FIGS. 10A-10C show three phases in the fitting of a teat cup of FIG. 7; and
FIGS. 11A-11C are a schematic representation of the method for applying the four teat cups.
In a preferred embodiment of a system for controlling a member 1 for following a moving object in accordance with the invention, the position of an object in a measuring space formed by sensing zone 2 is measured by two sensor units, 3 and 4 respectively, arranged fixedly with respect to each other. Each sensor unit 3, 4 consists of an ultrasonic transmitter, 9 and 10 respectively, and an ultrasonic receiver, 11 and 12 respectively, each transmitter and receiver being mounted in a wave guide 5, 6, 7 and 8 respectively, said transmitters 9, 10 and receivers 11, 12, being mounted for reasons of shielding at some distance from openings 13 for the ultrasonic waves and said wave guides 5, 6, 7 and 8 having bevelled ends 14, 15, 16 and 17 respectively for further improvement of that shielding. Owing to bevelled ends 14, 15, 16 and 17, and owing to the relative disposition of wave guides 5 and 6 with respect to wave guides 7 and 8 at an acute angle, the respective empirically found lobes 18 and 19 are formed, within which a moving object is just detectable by sensor units 3 and 4 respectively.
Sensor units 3 and 4 are secured at right angles to frame 21, which is fixed to follower member 1 and thus similarly fixed to the movement means.
The position sensing system is further provided with a conversion means 20 coupled to transmitters 9, 10 and to receivers 11, 12, said conversion means comprising counting means for the measurement of the interval of time which elapses between the emission of a wave by a transmitter and the reception of the reflected wave by the associated receiver, and a means for determining the position of the object reflecting the vibration from that interval. Conversion means 20 may comprise a microprocessor coupled to a memory containing a program. Conversion means 20 are further joined by connections 22 and 23 to means (not shown) for moving the follower member. Movement means of the kind consist, for instance, of an arm coupled to a robot, and are generally known (see for example Dutch patent application 85.02434 and its corresponding U.S. Pat. No. 4,726,322).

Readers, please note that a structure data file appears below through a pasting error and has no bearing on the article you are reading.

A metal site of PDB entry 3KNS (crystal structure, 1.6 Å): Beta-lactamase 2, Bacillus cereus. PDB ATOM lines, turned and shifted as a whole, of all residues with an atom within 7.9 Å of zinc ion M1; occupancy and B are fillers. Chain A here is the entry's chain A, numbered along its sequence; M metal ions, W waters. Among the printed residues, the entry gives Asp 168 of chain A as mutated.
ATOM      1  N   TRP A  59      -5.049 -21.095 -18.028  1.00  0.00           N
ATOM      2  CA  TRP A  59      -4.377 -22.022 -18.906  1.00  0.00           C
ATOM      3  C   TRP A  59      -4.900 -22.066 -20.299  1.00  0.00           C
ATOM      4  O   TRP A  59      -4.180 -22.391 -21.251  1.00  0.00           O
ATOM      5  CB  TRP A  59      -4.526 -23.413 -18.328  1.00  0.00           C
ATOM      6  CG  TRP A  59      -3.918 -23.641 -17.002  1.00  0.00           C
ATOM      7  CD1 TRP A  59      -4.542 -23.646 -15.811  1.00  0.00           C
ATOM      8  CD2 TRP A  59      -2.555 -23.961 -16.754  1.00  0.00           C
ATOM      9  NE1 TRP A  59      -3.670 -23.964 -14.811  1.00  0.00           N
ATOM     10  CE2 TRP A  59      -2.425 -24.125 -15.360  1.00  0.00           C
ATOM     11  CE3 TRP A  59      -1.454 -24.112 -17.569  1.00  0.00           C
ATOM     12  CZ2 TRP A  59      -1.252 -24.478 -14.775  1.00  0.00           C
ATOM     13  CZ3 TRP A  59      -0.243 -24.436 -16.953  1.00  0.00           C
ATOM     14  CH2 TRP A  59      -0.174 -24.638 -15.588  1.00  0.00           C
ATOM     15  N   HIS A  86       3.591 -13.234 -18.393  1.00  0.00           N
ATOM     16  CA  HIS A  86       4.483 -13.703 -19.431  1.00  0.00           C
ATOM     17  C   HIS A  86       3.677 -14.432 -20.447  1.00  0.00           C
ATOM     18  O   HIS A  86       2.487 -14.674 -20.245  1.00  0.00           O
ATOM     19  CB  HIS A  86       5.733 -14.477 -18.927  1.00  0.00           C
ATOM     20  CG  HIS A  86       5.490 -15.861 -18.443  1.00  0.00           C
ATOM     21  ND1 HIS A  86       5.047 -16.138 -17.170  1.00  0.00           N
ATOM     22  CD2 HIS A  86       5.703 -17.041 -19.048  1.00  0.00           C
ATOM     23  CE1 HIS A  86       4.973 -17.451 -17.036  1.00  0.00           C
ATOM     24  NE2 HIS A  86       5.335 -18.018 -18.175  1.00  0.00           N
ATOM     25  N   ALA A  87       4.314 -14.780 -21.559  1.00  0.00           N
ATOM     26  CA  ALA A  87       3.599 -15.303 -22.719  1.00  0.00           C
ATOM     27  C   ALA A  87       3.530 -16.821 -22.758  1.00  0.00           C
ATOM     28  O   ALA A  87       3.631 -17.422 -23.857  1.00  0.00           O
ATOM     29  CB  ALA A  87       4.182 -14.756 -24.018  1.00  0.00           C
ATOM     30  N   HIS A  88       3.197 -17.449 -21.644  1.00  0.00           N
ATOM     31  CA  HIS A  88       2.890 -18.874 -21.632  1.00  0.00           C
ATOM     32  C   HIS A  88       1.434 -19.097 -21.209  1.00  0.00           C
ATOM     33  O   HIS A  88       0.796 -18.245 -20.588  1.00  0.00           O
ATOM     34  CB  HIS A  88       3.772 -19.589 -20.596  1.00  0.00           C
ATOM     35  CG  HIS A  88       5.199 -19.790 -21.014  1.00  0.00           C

The manner of operation of the position sensing system will be elucidated with reference to FIG. 2, in which the continuous curved lines 24, 25, 26, 27, 28 and 29 depict contours of equal propagation time of waves emitted by ultrasonic transmitter 9 as indicated by arrows 30, to be reflected from the object and received by receiver 10 as indicated by arrow 31. Conversion means 20 send a pulse to transmitter 9 by means of a transmitter circuit to be described later and then measure, with aid of the counting means, the time interval which has elapsed between the emission of a vibration by the transmitter and the reception of the reflected vibration, which is conveyed to the counting means via an envelope detector to be described herebelow. By this means it is determined on which of lines 24-29 the moving object is situated. Immediately thereafter, a pulse is conveyed by the conversion means via a similar transmitter circuit to transmitter 10, which transmits ultrasonic waves to the moving object, in a similar way, via arrows 32 and 133, whereafter receiver 12, the envelope detector and the counting means determine, in a similar way, on which of the broken lines 33, 34, 35, 36, 37 or 38 the moving object is situated. Thus it is known to conversion means 20 on which intersection of a continuous line and a broken line the moving object is situated, and if this detected position differs from a previously defined value stored in the conversion means, for example point O of a coordinate system XY depicted in figure 2, conversion means 20 immediately regulate the movement means in order to so change the position of the follower member and thus of sensor units 3, 4 that the moving object is once again situated at point O of the mobile coordinate system XY.
If the moving object is situated in the predetermined position for a previously specified period of time recorded in conversion means 20, follower member 1 can grasp the moving object. In FIG. 1 the follower member consists, for example, of two fingers 39, 40 which can be operated by conversion means 20 through agency of an electric motor 41. On actuation by conversion means 20, fingers 39, 40 move in the direction of arrows B until they grip the moving object (see the position of the fingers drawn in broken lines).
Preferentially, each transmitter and each receiver comprises a relatively simple per se known transducer 42, shown in FIG. 3, which comprises a housing 43, fastened thereto a (for example) alumininium cone 44, a piezo-ceramic element 45 to convert ultrasonic waves conveyed by the cone into electrical signals, a damping plate 46 and leads 47 and 48 joined severally to piezo-ceramic element 45.
If leads 47 and 48 are connected (FIG. 4) to a transmitter circuit 49 it is possible to use transducer 42 as a transmitter, making use of a pulse originating from the conversion means which is applied across terminals 50, 51 of transmitter circuit 49. On application of a pulse across terminals 50, 51, a transistor 52 is made conductive with the aid of resistor 53, whereby transistor 55 is made conductive with the aid of resistor 54, so that the full supply voltage, for example 24 V, is applied via three resistors 56, 57 and 58 across terminals 47 and 48. The transmitter circuit is further provided with earthed decoupling capacitors 59 and 60 next to resistors 56 and 58 respectively.